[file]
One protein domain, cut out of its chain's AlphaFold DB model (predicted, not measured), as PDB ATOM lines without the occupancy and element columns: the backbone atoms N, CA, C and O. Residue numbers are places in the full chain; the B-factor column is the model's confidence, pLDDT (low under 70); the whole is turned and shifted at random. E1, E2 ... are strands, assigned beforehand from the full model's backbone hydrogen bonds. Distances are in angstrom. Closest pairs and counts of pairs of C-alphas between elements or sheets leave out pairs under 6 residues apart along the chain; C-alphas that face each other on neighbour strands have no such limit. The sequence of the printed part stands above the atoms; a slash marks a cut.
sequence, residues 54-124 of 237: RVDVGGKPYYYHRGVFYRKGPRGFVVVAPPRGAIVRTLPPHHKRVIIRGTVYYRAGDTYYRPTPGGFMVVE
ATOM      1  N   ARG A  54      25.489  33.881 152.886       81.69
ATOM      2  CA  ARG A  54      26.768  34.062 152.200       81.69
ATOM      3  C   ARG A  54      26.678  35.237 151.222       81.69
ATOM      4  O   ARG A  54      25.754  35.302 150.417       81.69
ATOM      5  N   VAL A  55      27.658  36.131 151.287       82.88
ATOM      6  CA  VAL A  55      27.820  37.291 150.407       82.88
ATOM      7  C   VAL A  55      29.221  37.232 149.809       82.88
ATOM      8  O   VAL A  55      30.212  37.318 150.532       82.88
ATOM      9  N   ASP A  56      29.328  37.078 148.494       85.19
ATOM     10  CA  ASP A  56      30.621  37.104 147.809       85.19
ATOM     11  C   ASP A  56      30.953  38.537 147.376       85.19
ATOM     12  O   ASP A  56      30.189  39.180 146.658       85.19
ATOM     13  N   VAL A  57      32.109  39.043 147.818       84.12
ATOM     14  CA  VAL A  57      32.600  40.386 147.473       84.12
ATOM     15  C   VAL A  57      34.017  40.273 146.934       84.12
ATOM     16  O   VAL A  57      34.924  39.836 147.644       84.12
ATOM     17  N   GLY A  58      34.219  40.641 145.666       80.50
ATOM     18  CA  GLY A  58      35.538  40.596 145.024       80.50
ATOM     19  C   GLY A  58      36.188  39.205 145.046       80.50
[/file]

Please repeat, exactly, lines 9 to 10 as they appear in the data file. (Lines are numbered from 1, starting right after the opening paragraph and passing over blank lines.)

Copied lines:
ATOM      8  O   VAL A  55      30.212  37.318 150.532       82.88
ATOM      9  N   ASP A  56      29.328  37.078 148.494       85.19